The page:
ll is well pleased with my action in the Paint Rock matter. The burning of the town has created a sensation, and is spoken of approvingly by the officers and enthusiastically by the men. It is the inauguration of the true policy, and the only one that will preserve us from constant annoyance. The General rode into our camp this evening, and made us a stirring speech, in which he dilated upon the rapidity of our movements and the invincibility of our division. May, 8 The road to Shelbyville is unsafe for small parties. Guerrilla bands are very active. Two or three of our supply trains have been captured and destroyed. Detachments are sent out every day to capture or disperse these citizen cut-throats. May, 10 Have been appointed President of a Board of Administration for the post of Huntsville. After an ineffectual effort to get the members of the Board together, I concluded to spend a day out of camp, the first for more than six months; so I strolled over to the
turn. Benedict is dead, and Glenn, poor fellow, will go next. His leg is in a sling, and he is compelled to lie in one position all the time. Mortification has set in, and he can not last more than a day or two. Murfreesboro is one great hospital, filled with Nationals and Confederates. February, 4 At noon cannonading began on our left and front, and continued with intervals until sunset. I have heard no explanation of the firing, but think it probable our troops started up the Shelbyville road to reconnoiter, discovered the enemy, and a small fight ensued. February, 5 It is said the enemy came within six miles of Murfreesboro yesterday, and attacked a forage train. The weather has been somewhat undecided, and far from agreeable. February, 6 A lot of rebel papers, dated January 31st, have been brought in. They contain many extracts clipped from the Northern Democratic press, and the Southern soul is jubilant over the fact that a large party in Ohio and Indi
ed and revived it to all the glory and usefulness of former days. One of its sweetest singers, however, has either deserted or retired to hospital or barracks, where the duties are less onerous and life more safe. His greatest hit was a song known as The warble, in which the following lines occurred: Mein fadter, mein modter, mein sister, mein frau, Und zwi glass of beer for meinself. Dey called mein frau one blacksmit-schopt; Und such dings I never did see in my life. When, at Shelbyville and Huntsville, this melody mingled with the moonlight of summer evenings, people generally were deluded into the supposition that an ethereal songster was on the wing, enrapturing them with harmonies of other spheres. But sutlers, it is well known, are men of little or no refinement, with ears for money rather than music. To their unappreciative and perverted senses the warble seemed simply a dolorous appeal for more whisky; and while delivering up their last bottle to get rid of the w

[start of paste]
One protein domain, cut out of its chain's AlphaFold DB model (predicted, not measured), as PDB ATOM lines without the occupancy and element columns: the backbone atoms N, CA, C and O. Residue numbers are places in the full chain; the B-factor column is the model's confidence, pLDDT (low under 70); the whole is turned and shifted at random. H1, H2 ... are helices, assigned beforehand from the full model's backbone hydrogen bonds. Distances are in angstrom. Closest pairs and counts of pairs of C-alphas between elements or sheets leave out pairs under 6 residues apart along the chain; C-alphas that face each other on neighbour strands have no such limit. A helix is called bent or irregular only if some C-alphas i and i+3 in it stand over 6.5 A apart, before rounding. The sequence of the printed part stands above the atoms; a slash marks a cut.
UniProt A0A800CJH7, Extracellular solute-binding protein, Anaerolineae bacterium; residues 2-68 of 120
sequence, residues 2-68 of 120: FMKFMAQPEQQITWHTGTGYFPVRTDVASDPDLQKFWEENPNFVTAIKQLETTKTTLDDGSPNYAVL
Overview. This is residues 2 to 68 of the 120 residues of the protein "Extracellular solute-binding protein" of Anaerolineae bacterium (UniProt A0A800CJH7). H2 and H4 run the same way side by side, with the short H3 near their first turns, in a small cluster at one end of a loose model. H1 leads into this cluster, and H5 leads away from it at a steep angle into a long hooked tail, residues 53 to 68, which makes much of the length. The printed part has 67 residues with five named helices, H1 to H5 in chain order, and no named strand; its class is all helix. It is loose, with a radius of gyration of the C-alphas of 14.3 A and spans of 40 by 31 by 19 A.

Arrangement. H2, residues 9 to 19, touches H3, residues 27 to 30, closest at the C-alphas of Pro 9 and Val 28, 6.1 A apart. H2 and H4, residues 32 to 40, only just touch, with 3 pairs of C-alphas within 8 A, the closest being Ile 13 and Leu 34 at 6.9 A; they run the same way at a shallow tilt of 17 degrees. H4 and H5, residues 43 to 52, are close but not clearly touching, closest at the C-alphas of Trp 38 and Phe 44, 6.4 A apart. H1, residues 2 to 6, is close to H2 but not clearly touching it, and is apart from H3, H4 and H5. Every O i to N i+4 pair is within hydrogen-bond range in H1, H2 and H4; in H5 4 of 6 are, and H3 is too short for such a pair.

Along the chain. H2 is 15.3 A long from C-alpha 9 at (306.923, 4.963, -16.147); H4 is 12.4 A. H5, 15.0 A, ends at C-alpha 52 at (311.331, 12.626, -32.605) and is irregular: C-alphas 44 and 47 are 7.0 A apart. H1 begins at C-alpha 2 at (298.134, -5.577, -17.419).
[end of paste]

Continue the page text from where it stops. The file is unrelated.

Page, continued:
er, while they Shirked by taking only half of one, which he affirmed was unfair and inexcusable. General Thomas, after sitting at his wine an hour, conversing the while with a lady, arose from the table evidently very much refreshed, and proceeded to make himself exceedingly agreeable. I never knew the old gentleman to be so affable, cordial, and complimentary before. June, 4 The guns have been reverberating in our front all day. I am told that Sheridan's division advanced on the Shelbyville road. It is probable that a part, if not the whole, of the firing is in his front. June, 5 Read the Autobiography of Peter Cartright. It is written in the language of the frontier, and presents a rough, strong, uneducated man, full of vanity, courage, and religious zeal. He never reached the full measure of dignity requisite to a minister of the Gospel. There are many amusing incidents in the volume, and many tales of adventures with sinners, in the cabin, on the road, and at ca
Lt.-Colonel Arthur J. Fremantle, Three Months in the Southern States, May, 1863. (search)
attanooga, I started again at 7.30, by train, for Shelbyville, General Bragg's headquarters. This train was cr General Hardee, as I saw no prospect of reaching Shelbyville in decent time. Leaving my baggage with the prov another. He is now living at a private house in Shelbyville, and had come over for the day, with General Polknvited me to come and stay at his headquarters at Shelbyville. He told me that he was educated at West Point, d. General Polk and Mr. Vallandigham returned to Shelbyville in an ambulance at 6.30 P. M. General Hardee'eneral Hardee, and drove over in his ambulance to Shelbyville, eight miles, in company with Bishop Elliott and eople of Unionist proclivities. This very place, Shelbyville, had been described to me by others as a Union ho, A. D. C. to General Polk. About two miles from Shelbyville, we passed some lines made to defend the position provided with seats. Although the distance from Shelbyville to Wartrace is only eight miles, we were one hour
Lt.-Colonel Arthur J. Fremantle, Three Months in the Southern States, June, 1863. (search)
artrace this afternoon. We heard the volley just as we left in the cars for Shelbyville. His crime was desertion to the enemy; and as the prisoner's brigade was atere about two miles beyond Colonel Webb's post, and about sixteen miles from Shelbyville. The neutral ground extended for about three miles. We rode along it as far specimen of the immense number of cavalry with Bragg's army. I got back to Shelbyville at 4.30 P. M., just in time to be present at an interesting ceremony peculialdiers I had as yet seen in the Confederacy. I had intended to have left Shelbyville to-morrow with Bishop Elliott; but as I was informed that a reconnoissance iigns of any thing more taking place, Colonel Richmond and I cantered back to Shelbyville. We were accompanied by a detachment of General Polk's body-guard, which wagh they were not educated as soldiers. 5th June, 1863 (Friday). I left Shelbyville at 6 A. M., after having been shaken hands with affectionately by Aaron, and